In the 1940s, a young woman named Mireya Hernández earned masters’ degrees in both mathematics and chemistry from the University of Costa Rica. She married, continued to work in chemistry, co-published a prominent paper, and was offered a research position at Harvard.
The offer, an honor for anyone, was especially impressive, as her granddaughter notes, “for a Hispanic woman at that time.”
Mireya’s husband did not want her to leave home, however. She stayed and, once her children were born, bucked convention to work in a job she loved as a lab tech in a clinic. Eventually she got her daughter Nidia Rothe a job as the clinic receptionist.
One day a vacationing American brought in an ill friend, and, upon that tiny chance, met and married Nidia. She moved to Colorado Springs, Colorado, where Lloyd Kordick worked as a trial attorney.
Strong abilities in science and math surfaced early in their second daughter, Alexandra Kordick, now 28. In 2000 Alex gained a full scholarship to Iowa State University to study engineering. Ironically, she began climbing in Iowa because, “I missed the mountains.”
So she joined the college climbing club. “We mostly took ice-climbing trips to Canada based around suffering and drinking,” she says, “but it was enough to get hooked.”
She transferred to CU Boulder, where she earned her undergraduate and master’s degrees. Kordick then worked as a civil engineer, designing water and wastewater-treatment facilities in Glenwood Springs, Colorado. Last July the self-styled “enginerd” left to climb fulltime.
Whether it was quitting the job or a breakthrough from working on the hard, bouldery 5.13c Crowd Pleaser, she started a bout of sending. She did that route and then walked up and fired Dumpster Barbeque, often called the hardest 5.13c in Rifle, having only spent a couple of days on it the year before.
Kordick is now on the road, traveling with her boyfriend, Mark Avery, in the East. Calm in demeanor and somewhat shy, she describes herself as intensely focused, someone who “enjoys problem-solving and fixing things.” She prefaces a discussion of her climbing record by saying, “I hate route grades because they are so subjective.”
Under her belt are six consensus 5.13c’s in Rifle and Feeding Frenzy (5.13d), Stone Monkey (5.13b) and Charlie Don’t Surf (5.13b) in Rumney, New Hampshire, as well as 5.13s in the Red River Gorge, Kentucky, and the New River Gorge, West Virginia. She sent the boulder problem Even Lovely (V9) in the Shawangunks, New York, among a handful of other V9s that includes Playmate of the Year in Joe’s Valley, Utah. She has flashed various V7s including A Face in the Crowd at Tennessee’s Little Rock City.
“I am kind of a grazer. I like to do a large volume of climbs rather than focus on any harder climbs,” she says.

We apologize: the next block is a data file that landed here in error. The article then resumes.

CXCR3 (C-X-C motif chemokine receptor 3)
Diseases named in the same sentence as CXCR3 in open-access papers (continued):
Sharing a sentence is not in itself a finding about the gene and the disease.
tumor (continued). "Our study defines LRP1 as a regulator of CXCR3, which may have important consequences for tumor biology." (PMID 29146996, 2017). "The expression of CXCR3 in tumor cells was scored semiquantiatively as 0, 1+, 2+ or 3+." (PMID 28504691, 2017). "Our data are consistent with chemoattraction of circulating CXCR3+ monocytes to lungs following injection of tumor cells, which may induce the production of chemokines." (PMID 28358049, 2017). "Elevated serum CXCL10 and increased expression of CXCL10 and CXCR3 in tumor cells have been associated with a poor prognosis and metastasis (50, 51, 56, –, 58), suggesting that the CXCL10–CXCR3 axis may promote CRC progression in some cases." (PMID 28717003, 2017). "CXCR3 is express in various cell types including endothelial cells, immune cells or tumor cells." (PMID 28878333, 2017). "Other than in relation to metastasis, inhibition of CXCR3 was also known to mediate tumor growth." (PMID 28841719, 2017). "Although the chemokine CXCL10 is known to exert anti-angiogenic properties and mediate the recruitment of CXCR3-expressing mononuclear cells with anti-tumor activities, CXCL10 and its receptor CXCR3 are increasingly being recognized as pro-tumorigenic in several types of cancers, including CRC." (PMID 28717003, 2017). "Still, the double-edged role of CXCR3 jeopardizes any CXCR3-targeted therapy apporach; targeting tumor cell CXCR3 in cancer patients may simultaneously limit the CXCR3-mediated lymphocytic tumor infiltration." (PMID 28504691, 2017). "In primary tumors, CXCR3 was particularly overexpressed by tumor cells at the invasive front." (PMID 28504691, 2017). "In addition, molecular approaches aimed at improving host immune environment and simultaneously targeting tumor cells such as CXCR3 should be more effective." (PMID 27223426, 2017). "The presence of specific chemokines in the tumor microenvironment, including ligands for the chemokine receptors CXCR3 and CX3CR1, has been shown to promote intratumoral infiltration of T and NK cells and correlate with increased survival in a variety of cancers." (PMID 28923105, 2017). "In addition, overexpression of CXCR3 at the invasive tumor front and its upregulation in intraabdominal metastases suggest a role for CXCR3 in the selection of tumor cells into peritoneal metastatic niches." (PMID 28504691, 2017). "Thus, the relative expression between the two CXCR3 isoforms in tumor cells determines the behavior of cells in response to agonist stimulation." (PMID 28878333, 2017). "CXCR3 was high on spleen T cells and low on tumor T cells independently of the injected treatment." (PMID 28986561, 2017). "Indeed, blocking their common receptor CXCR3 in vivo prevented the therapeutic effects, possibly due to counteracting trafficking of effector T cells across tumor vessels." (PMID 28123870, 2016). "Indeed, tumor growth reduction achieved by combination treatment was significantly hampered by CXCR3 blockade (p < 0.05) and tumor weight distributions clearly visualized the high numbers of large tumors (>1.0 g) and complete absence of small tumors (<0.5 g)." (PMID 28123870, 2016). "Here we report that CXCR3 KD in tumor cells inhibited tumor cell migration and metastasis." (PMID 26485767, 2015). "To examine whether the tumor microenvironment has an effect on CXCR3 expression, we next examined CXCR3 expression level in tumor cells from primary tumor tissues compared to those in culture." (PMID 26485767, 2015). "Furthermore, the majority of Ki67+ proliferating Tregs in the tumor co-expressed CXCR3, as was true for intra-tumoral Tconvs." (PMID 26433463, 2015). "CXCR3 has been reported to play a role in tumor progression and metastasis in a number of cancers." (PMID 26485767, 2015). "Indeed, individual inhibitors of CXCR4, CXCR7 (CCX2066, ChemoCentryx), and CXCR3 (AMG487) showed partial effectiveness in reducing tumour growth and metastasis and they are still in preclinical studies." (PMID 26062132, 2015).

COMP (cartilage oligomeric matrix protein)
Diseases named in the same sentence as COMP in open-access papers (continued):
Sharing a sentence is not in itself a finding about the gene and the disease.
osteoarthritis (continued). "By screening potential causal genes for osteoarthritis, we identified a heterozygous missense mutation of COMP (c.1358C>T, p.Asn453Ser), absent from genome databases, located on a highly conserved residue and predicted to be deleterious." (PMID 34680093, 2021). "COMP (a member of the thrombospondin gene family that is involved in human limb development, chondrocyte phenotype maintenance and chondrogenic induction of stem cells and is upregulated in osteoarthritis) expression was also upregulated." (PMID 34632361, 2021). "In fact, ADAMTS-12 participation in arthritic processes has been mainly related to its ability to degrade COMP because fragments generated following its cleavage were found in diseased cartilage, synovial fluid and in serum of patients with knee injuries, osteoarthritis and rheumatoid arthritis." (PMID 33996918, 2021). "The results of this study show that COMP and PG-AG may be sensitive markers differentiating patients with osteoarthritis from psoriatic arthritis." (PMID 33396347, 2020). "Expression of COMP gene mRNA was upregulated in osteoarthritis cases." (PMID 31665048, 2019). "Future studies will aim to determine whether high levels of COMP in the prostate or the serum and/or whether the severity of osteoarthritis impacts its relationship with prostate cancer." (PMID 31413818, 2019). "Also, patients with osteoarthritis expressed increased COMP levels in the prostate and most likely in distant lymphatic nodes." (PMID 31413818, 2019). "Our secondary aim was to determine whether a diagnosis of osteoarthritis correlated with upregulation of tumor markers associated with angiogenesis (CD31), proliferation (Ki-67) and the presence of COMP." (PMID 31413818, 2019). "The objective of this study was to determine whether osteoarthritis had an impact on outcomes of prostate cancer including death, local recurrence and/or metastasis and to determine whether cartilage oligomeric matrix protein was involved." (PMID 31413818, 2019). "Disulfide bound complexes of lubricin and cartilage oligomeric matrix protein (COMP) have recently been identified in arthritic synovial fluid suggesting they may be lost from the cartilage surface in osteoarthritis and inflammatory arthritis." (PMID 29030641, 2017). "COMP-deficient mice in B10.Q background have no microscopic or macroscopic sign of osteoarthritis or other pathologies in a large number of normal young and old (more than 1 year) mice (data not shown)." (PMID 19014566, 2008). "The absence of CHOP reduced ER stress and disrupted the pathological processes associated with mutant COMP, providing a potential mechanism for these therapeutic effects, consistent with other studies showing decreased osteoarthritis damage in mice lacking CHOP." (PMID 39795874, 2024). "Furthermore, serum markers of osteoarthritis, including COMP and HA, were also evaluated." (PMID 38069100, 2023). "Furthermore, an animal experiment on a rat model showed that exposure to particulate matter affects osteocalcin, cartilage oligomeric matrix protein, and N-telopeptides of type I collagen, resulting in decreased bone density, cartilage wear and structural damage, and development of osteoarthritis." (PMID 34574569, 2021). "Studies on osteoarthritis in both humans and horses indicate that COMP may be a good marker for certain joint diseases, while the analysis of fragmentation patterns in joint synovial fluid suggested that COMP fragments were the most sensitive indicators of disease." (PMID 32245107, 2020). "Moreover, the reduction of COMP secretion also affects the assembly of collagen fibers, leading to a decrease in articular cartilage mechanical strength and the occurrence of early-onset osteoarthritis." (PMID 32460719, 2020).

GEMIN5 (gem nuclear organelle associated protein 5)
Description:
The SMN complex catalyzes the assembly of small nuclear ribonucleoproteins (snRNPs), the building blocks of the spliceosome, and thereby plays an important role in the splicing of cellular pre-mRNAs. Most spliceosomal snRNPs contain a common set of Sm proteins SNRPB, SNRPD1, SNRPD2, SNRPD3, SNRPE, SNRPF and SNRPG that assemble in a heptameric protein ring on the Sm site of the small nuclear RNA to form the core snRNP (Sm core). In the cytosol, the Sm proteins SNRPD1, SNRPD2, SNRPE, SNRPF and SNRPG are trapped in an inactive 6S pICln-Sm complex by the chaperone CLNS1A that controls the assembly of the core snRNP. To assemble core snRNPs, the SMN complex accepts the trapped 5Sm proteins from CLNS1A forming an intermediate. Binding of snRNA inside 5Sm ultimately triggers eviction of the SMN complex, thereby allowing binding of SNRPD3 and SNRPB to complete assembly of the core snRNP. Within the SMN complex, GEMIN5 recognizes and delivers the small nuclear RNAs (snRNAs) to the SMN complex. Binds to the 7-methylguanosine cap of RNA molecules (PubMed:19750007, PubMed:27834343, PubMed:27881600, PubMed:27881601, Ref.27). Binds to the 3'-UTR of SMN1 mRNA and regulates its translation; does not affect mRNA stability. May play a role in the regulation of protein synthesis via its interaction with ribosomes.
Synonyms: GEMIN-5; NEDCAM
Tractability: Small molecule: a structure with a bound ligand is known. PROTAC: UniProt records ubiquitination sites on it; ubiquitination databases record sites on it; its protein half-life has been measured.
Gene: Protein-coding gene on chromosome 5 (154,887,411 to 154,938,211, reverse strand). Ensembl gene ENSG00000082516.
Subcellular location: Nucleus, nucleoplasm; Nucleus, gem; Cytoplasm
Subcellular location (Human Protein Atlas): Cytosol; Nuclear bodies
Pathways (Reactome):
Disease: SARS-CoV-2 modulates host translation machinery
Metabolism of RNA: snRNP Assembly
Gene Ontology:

How is life on the road?
I am loving my life on the road. It’s great to have lots of free time and not be constrained by the pressure of only having the weekends to climb.
Is there a connection between your math background and climbing?
Yes, I am very calculated. A couple of years ago I realized I wanted to be a better sport climber and needed to build my base to push my limits, so I systematically went through Rifle Canyon and ticked off every 5.12-. It was excessive, but I think it really helped, since I forced myself to complete many routes that didn’t suit me.
How many sibs do you have?
One sister who is a doctoral student in history at Yale, and one half sister who just started her undergrad at CU Boulder.
What have you given up and what have you gained from going fulltime?
I gave up a good job in an uncertain economy, and gained the freedom to explore whatever life might throw at me next.
Any regrets or mistakes made in climbing?
I often take myself too seriously. All of my best climbing memories come from moments when I wasn’t too focused, just enjoying myself and those around me. When you do something a lot, it is easy to forget it’s all supposed to be fun.
What do you look for in a partner?
Psych—you exchange energy with your partner so when someone is psyched you can feed off that. I also climb full days and often into the night with a headlamp so I need someone who is in it for the long haul.
Strengths and weaknesses in climbing?
I have always been physically strong. I excel at big bouldery moves and power routes, but I have no technical climbing ability whatsoever. I can’t drop knee, and I grab all holds straight on, with my body square to the wall.
When I do something, whatever it is, it is the only thing that exists in the universe at that time. This is both my greatest strength and weakness. Also I am OCD about being clean, so living in a van with my boyfriend and dog is testy at times.
Is your grandmother still alive?
Yes. She was very happy when I chose to study engineering. I remember her pulling me aside in high school and telling me that I should not take for granted that I have the opportunity to pursue a career in science. [And that it is a] blessing being born in a supportive family in a time and place where I could pursue my dreams, whether those lead me back to science or out on the road to climb.
How long do you see this dedication to climbing lasting?
Till I blow all my money, and am forced to rejoin the taxpaying contingent of America.
Has it been worth it?